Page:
5 December 2016 | Galactic Collision!

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Image credit: ESA/Hubble & NASA | Click image to enlarge or click here for full size (9MB)

 

Once upon a time, the general view of galaxies was that they were static and unchanging. This view however changed as more detailed images of a greater number of galaxies were taken as part of photographic all sky surveys. This led to dedicated astronomers studying galaxy evolution to compile catalogues of galaxies that were termed ‘peculiar’. The first major collection of peculiar galaxies to be published was by the Russian astronomer Boris Vorontsov Velyaminov. His work was the foundation for the Arp Atlas published by the late astronomer Halton Arp in 1966. Their images revealed that a large number of galaxies appeared to exhibit structural and morphological peculiarities such as tidal tails and asymmetric spiral structure.

The cause of distorted structure observed in galaxies was found to be the result of gravitational interaction between two or more galaxies. It was later realised that this was the precursor to galaxies colliding together and eventually two galaxies undergoing a merger and becoming one. It is now generally accepted that this is a common way for galaxies to grow and develop. In fact, our Milky Way galaxy is scheduled for a collision with the nearby Andromeda Galaxy in 4 billion years time!

This exquisite Hubble Space Telescope portrait depicts an example of a peculiar galaxy called NGC 3921, which is located at a distance of 390 million light years in space and in the galaxy rich constellation of Ursa Major in the sky. Most images taken with professional observatories are the result of an astronomer submitting a proposal to take an image in order to support a study of a particular deep sky object. Any observations that are undertaken are used in two ways, firstly the data is analysed by astronomers for a variety of reasons including a greater understanding of their chosen target. Secondly, the raw data can be processed into an aesthetic colour image that has no intrinsic scientific value that can be disseminated to the world! Peculiar galaxies such as NGC 3921 provide awe inspiring views of the cosmos as well as helping astronomers understand topics such as galaxy formation and evolution.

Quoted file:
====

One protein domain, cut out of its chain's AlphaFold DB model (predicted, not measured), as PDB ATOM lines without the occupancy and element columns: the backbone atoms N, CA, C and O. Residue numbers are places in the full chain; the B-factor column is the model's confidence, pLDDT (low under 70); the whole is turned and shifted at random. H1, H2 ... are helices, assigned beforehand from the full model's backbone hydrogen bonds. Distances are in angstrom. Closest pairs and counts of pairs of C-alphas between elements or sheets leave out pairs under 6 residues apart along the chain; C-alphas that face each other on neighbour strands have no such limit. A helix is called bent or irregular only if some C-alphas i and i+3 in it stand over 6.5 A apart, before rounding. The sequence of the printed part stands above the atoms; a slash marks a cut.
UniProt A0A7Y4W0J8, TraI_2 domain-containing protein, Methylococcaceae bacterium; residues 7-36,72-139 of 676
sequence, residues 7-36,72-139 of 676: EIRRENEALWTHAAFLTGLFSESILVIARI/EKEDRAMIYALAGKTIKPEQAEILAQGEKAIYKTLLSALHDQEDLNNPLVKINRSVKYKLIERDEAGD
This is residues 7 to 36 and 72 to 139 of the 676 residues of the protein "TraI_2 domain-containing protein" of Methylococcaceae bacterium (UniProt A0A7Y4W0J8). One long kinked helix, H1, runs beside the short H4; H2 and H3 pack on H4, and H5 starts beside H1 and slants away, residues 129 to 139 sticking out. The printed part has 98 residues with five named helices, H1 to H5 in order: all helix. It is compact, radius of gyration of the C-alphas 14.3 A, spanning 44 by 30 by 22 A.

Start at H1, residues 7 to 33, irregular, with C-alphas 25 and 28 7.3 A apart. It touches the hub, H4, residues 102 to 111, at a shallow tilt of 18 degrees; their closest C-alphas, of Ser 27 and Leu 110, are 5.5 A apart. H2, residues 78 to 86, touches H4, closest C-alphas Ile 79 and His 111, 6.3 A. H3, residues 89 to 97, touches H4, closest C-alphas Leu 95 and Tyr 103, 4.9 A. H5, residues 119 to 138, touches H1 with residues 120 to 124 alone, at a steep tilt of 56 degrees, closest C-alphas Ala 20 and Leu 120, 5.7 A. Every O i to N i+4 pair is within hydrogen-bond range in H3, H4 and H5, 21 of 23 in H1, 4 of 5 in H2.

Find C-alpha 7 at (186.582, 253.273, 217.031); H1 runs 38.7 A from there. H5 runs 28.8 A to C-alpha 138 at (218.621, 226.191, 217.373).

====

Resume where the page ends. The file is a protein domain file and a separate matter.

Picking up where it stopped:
The chaotic and strange appearance of NGC 3921 is the product of a merger between two galaxies with equal mass that took place 700 million years ago. Unsurprisingly, this galaxy was included in both the Vorontsov Velyaminov catalogue and the Arp Atlas as VV 31 and Arp 224 respectively. As opposed to the naming of terrestrial features, nearly all deep sky objects are included in many different catalogues by many different astronomers over a period of many decades with multiple identifiers attributed to a single object. This has led to the management of catalogues and naming being a mostly simple and easy task with no confusion whatsoever!

The looped ring structure has an impressive size of 228,000 light years making it slightly more than twice as large as the Milky Way. Studies of the distribution of neutral hydrogen gas has shown one of the original galaxies to have been gas-rich and the other one to be gas-poor. Neutral gas is a vital ingredient for the formation of stars and a major consequence of interacting and merging galaxies is the triggering of intense star formation and in some cases starburst activity. The detected neutral hydrogen is concentrated in the southern part of the ring while the northern part is devoid of it. A large population of clusters and OB associations have been uncovered and can be seen as small blue knots and patches along the tidal loop and tail.

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